Posted: Thursday 20th February 2014 at 10:30 am

Akosombo Textile Is Dying Slowly – Management

Akosombo Textile Limited (ATL), one of the leading fabric companies in the country is on the verge of collapsing as a result of cheap imports from China and other countries, Mr Ebenezer Kwasi Darko, Human Resources Manager of the company has disclosed.

Mr Darko disclosed this during a familiarization tour of the company site by the Eastern Regional Minister, Ms Helen Ntoso at Akosombo.

He said the situation had compelled management of the company to cut down staff from 1,600 to 1,250.

Mr Darko also said, the situation had also brought about low patronage of their products, which were more fashionable and of better quality.

He said, most of the foreign textiles on the market were smuggled into the country without payment of any tax which made their prices cheaper than the locally-manufactured ones.

He called on the government as a matter of urgency to put some control measures at the country’s ports and other entry points to check smuggling of textiles into the country in order to save the local companies from collapsing.

According to Mr Darko, ATL was not calling for the banning of importation of foreign textiles but stated that, the smugglers had a responsibility to stop their criminal act and pay the right taxes and duty to make the playing field level to engender competition.

“A ban does not give the consumer the right of choice and we also believe that it is not everybody who can afford every textile on the market because of the prices, but let us have a fair competition” he maintained.

He said there was the need for the government to ensure a level playing field in the textile industry before the local industries collapsed.

The General Manager of the company, Mr Lau Arthur also said, more than 9600 people depended on the company to survive and if care is not taken and the unfortunate happened, all those people would be in serious trouble.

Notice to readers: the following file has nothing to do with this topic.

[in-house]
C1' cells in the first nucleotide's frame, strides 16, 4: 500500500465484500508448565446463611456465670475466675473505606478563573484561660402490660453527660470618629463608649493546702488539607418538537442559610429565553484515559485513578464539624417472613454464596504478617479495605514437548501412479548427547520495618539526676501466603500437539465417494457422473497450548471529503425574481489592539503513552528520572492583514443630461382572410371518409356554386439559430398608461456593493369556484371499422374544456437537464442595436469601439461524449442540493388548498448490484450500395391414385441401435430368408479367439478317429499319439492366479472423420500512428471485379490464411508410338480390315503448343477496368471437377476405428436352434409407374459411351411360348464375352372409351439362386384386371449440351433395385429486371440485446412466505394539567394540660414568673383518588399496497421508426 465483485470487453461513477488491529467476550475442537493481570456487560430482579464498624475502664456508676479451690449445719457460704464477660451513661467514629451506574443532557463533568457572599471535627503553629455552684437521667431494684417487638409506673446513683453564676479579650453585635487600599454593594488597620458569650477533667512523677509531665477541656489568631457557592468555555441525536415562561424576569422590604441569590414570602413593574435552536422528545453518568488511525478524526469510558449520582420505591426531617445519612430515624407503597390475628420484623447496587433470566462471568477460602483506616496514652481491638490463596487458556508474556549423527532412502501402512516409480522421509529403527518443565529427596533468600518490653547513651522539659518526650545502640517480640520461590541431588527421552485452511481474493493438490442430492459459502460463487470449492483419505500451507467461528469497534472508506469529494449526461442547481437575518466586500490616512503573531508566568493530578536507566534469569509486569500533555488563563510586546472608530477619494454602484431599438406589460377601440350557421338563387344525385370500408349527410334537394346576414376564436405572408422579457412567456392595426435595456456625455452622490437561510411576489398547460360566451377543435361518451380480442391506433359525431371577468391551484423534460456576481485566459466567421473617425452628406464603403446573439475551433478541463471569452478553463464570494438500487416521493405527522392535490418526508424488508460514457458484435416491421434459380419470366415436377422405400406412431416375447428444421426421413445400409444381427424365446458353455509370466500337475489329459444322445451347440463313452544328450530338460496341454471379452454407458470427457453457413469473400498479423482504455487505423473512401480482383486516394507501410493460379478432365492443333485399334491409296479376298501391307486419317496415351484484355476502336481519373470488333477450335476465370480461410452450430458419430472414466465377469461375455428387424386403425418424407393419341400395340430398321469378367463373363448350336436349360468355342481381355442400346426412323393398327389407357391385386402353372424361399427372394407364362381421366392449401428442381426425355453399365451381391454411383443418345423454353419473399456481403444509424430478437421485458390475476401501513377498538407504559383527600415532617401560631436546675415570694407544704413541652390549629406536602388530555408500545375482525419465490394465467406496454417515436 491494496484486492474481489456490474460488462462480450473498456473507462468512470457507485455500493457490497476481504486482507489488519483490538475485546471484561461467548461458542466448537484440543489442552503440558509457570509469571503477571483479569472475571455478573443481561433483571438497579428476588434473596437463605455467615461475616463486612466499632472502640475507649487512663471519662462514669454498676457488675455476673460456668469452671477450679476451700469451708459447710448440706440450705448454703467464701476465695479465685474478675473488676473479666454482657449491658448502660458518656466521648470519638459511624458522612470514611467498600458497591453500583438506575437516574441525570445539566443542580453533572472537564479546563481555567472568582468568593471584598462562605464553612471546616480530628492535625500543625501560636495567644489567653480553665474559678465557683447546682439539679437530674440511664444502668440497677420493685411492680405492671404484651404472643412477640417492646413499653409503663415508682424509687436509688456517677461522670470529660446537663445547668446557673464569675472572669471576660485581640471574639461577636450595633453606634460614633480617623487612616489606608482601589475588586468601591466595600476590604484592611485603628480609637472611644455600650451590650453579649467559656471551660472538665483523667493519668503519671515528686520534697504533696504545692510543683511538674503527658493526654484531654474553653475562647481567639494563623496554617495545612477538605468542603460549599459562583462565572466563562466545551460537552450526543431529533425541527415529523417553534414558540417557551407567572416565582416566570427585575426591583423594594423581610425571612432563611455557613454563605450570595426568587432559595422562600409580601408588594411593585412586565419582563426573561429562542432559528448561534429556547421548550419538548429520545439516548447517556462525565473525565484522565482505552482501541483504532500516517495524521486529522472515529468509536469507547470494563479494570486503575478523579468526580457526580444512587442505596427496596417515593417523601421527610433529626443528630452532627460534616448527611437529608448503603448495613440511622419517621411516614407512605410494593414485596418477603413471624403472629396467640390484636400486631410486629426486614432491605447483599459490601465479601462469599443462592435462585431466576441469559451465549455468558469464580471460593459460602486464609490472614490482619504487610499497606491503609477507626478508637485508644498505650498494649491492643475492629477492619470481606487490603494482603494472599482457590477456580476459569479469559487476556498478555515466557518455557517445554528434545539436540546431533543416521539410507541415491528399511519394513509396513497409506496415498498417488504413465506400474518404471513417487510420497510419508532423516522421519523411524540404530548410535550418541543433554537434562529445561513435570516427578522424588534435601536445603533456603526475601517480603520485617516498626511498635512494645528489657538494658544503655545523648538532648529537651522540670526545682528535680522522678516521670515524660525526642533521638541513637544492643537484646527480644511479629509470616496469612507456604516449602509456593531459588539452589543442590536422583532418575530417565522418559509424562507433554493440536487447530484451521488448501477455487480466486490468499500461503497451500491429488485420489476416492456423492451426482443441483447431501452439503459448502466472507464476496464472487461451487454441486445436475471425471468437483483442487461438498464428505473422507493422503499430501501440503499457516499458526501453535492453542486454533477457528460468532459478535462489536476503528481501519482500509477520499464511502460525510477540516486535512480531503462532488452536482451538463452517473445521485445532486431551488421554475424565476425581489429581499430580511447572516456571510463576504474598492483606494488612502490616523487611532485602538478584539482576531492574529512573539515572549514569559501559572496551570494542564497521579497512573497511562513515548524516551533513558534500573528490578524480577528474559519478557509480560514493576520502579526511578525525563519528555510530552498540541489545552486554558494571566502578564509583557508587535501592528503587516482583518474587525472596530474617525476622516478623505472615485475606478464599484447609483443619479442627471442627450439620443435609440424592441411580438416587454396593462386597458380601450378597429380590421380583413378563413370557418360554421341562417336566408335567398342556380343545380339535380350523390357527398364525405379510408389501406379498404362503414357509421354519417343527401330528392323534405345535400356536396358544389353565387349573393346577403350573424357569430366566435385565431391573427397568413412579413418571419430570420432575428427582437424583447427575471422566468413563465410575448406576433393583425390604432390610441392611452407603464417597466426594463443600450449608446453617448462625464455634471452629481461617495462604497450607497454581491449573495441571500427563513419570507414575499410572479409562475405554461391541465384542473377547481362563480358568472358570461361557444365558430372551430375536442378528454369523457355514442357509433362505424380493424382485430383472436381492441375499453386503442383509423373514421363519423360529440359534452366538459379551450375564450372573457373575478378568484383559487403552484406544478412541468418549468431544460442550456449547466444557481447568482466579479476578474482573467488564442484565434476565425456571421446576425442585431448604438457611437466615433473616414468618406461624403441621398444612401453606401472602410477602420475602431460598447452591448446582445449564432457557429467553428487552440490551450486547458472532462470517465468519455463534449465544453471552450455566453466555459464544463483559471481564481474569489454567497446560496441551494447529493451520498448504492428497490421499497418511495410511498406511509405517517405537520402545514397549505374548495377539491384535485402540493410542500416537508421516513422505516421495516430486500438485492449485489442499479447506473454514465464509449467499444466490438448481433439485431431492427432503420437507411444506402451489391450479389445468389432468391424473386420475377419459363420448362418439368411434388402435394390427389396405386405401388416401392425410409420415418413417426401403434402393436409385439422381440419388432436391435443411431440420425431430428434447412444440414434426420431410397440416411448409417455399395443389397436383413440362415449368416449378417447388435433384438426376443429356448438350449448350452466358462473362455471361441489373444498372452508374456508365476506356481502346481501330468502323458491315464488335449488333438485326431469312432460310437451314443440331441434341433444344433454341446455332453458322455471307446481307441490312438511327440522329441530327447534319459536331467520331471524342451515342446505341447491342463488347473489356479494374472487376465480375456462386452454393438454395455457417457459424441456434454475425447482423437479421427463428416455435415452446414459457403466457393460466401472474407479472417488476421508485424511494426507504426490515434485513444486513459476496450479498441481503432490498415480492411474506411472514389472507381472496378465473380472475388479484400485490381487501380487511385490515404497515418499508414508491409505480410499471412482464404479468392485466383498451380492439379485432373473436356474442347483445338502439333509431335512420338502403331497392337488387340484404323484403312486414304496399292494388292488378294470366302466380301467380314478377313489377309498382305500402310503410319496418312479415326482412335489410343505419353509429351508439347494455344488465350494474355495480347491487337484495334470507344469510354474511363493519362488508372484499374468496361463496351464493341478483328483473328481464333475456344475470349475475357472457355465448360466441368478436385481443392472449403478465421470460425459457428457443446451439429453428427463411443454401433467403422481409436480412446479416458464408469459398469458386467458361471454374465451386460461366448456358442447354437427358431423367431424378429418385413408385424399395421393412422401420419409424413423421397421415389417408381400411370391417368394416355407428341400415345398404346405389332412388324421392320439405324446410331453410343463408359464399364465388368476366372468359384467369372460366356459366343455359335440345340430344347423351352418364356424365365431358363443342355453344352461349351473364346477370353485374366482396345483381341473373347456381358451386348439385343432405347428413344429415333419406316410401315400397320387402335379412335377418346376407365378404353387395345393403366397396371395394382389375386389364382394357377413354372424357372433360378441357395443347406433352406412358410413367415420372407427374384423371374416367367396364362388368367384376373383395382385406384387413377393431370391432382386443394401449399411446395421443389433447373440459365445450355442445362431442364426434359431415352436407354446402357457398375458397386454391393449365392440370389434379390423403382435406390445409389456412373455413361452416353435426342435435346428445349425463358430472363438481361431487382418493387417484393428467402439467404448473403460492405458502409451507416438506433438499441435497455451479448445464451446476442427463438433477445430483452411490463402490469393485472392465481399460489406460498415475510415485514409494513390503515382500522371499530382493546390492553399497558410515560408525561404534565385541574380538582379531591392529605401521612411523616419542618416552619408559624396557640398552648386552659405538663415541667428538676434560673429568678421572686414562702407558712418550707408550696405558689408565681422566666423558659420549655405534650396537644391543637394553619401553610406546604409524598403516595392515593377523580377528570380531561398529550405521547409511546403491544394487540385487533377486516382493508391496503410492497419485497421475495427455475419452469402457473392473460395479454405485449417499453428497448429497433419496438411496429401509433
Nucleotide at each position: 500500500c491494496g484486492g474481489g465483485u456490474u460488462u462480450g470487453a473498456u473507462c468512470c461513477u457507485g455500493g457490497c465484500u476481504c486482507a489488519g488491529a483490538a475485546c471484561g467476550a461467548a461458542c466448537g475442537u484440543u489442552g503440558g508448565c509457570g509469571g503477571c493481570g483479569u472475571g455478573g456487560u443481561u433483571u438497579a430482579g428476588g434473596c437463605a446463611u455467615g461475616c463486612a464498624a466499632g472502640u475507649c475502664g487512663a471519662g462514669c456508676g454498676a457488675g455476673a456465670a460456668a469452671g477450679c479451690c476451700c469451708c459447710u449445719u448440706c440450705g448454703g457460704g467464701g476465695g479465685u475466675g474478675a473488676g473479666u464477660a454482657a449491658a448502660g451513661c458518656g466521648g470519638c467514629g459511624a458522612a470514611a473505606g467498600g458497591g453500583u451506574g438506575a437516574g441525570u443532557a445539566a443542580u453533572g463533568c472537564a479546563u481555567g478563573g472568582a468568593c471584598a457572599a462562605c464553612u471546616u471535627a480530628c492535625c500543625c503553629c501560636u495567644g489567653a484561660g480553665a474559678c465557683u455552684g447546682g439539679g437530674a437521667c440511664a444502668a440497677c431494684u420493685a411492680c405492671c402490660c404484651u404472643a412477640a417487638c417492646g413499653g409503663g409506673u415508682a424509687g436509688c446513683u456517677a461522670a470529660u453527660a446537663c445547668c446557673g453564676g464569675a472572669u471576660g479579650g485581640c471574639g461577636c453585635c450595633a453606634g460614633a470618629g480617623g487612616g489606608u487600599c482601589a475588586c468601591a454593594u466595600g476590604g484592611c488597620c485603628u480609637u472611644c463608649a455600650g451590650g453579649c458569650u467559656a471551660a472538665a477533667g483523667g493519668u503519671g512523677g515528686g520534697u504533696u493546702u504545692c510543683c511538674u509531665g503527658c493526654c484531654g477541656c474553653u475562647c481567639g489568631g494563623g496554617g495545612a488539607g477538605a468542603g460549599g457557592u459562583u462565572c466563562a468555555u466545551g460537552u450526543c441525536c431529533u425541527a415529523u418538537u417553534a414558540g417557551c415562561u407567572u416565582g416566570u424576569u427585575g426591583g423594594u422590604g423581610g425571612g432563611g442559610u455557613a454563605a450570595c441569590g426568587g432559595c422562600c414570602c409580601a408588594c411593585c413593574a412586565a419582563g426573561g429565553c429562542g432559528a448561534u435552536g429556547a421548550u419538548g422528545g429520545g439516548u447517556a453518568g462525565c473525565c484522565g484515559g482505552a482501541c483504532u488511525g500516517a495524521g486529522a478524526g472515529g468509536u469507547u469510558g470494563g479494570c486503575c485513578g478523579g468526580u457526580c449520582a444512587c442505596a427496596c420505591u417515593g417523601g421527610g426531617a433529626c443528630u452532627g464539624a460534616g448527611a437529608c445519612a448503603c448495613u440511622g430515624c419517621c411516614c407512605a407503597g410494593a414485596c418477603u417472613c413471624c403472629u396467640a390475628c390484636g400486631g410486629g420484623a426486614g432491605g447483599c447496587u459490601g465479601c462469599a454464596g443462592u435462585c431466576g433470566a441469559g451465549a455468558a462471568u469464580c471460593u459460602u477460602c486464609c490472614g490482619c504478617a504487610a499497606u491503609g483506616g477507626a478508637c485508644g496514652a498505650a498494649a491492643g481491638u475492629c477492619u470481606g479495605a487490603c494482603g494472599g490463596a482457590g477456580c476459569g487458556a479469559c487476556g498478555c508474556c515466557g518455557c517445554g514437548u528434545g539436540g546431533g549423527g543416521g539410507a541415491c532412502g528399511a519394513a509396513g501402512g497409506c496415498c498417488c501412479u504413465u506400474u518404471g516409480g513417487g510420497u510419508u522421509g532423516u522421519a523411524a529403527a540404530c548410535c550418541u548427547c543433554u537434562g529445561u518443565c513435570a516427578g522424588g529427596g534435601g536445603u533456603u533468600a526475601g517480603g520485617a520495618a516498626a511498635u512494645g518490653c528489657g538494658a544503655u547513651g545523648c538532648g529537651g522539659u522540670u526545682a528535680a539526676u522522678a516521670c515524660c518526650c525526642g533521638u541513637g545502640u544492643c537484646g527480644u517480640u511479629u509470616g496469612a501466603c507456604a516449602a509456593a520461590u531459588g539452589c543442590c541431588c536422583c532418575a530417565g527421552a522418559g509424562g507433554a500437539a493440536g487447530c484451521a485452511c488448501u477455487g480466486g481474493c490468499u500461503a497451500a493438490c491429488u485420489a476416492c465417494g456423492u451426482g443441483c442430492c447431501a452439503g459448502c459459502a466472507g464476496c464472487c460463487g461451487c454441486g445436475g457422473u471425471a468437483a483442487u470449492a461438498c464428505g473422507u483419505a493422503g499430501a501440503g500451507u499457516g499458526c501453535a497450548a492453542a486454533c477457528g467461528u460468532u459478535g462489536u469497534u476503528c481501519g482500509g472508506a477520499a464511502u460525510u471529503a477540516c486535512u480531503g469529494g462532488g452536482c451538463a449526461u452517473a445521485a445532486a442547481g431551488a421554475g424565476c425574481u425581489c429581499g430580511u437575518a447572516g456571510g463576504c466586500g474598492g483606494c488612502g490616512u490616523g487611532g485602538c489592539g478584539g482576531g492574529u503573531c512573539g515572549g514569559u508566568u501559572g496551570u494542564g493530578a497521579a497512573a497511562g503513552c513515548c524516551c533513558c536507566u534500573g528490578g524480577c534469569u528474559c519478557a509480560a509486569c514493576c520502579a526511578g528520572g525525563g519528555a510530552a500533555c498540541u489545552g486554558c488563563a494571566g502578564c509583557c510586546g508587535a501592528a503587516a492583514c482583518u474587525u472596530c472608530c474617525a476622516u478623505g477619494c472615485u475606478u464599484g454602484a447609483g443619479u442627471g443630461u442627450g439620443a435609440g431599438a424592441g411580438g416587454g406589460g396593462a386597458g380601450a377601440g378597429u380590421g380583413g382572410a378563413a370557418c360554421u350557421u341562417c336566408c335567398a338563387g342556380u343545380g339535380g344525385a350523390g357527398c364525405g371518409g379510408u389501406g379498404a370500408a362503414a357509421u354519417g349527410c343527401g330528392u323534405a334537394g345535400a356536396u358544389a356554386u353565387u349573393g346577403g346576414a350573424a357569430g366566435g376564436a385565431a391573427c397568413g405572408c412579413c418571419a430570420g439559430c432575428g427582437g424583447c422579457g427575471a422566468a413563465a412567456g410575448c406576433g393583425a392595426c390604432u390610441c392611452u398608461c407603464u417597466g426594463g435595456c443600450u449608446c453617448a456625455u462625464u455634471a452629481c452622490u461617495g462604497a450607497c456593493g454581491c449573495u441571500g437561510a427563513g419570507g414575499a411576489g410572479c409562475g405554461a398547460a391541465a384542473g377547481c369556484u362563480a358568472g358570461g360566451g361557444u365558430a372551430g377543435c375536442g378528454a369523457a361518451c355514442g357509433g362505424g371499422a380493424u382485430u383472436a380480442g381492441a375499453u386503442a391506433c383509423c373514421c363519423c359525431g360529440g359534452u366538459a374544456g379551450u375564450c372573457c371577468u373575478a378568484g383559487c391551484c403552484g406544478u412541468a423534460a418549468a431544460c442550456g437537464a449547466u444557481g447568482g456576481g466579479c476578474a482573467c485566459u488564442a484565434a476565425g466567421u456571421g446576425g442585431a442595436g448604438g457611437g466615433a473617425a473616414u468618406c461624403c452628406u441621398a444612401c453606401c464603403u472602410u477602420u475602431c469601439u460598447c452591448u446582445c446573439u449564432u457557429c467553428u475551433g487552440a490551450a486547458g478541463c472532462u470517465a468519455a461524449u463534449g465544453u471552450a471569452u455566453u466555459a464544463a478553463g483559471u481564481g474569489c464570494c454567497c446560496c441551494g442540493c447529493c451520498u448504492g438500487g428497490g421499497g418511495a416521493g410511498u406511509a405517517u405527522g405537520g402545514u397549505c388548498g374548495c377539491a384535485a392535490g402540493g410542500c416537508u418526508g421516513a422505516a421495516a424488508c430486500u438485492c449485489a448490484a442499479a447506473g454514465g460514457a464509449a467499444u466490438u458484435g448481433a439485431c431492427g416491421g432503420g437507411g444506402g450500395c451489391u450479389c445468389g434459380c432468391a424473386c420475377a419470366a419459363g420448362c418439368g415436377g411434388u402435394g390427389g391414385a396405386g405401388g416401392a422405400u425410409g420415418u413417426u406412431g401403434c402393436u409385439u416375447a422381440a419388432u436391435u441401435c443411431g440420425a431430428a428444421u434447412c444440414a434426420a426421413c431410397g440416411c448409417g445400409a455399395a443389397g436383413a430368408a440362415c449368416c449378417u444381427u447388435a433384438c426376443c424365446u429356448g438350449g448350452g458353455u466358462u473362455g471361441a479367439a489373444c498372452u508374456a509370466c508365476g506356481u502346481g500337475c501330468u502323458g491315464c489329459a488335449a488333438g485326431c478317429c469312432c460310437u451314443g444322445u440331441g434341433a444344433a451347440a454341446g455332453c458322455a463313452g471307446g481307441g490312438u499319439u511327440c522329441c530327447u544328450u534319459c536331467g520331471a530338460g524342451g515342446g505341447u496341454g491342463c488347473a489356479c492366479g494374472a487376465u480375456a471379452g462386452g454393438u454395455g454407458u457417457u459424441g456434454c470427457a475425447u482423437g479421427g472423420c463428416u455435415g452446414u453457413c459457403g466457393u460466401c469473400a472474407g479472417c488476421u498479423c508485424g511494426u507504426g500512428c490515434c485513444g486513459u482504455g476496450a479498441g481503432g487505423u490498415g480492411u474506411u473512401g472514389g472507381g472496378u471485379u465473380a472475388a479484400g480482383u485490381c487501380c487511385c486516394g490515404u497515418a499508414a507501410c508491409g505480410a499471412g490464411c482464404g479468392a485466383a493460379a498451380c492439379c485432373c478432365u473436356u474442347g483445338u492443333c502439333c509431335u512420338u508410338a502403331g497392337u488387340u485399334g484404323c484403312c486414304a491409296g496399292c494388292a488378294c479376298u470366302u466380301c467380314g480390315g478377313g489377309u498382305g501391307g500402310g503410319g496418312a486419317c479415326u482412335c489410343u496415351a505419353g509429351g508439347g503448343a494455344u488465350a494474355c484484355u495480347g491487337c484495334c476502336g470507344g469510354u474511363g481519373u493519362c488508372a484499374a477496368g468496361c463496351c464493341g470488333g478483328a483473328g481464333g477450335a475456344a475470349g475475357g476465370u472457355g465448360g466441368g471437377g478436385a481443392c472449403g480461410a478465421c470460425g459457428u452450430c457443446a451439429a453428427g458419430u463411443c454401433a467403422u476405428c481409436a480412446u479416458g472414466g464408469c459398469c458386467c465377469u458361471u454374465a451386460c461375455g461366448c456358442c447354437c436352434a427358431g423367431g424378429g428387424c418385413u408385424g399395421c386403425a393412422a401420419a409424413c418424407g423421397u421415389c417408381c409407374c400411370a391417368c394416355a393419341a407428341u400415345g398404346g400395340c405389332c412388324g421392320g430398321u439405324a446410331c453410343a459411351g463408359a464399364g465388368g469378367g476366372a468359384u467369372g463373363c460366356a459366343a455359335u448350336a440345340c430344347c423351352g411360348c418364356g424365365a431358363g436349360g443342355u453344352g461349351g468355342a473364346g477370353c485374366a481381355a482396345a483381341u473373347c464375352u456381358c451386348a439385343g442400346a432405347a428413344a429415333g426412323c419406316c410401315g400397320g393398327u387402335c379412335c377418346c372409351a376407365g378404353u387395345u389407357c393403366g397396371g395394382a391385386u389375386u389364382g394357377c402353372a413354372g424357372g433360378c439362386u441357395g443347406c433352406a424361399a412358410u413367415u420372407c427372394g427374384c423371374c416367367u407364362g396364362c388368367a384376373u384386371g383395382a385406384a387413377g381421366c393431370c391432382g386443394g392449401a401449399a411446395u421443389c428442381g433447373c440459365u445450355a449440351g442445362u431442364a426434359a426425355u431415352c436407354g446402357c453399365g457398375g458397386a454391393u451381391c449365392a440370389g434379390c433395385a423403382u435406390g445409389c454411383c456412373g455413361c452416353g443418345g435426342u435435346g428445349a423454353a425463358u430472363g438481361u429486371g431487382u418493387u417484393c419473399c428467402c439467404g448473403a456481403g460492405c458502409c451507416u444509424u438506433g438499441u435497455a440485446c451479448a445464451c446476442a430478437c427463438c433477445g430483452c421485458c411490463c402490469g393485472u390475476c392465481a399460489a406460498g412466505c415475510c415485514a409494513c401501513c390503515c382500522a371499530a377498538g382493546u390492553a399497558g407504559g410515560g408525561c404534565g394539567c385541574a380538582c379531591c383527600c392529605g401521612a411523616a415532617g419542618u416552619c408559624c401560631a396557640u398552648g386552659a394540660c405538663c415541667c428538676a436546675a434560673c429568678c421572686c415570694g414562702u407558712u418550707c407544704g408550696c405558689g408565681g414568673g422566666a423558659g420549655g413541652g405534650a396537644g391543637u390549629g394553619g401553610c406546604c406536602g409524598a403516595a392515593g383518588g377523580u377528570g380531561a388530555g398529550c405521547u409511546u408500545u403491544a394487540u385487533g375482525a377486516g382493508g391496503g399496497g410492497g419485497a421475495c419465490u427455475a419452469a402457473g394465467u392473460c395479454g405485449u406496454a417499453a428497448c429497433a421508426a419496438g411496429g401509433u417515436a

He stated among other things that, the importers of the pirated textiles do not only evade taxes on imported textile prints but do not provide adequate labeling information on country of origin.

Mr Arthur said, based on the price and texture of the print, buyers could distinguish between the substandard and the genuine textiles since the former is cheaper and usually hard, while the latter is soft and a little costly.

He said, the wide disparity in the product pricing was due to low energy cost and interest rates as against high cost of raw materials and high interest rates in Ghana.

The Eastern Regional Minister in response described the situation as serious, adding that, the issue of pirating has been identified as a major challenge to the global economy.

She said, governments had used punitive measures to deter both existing and prospective traders from exploiting works that have been done by people through hard work, but the problem seemed not solved.

Ms Ntoso promised to forward the concerns of the company to the president for immediate action to be taken to save the company from imminent collapsing.

The Regional Minister later visited the Volta River Authority (VRA) to acquaint herself with the operations of the company.

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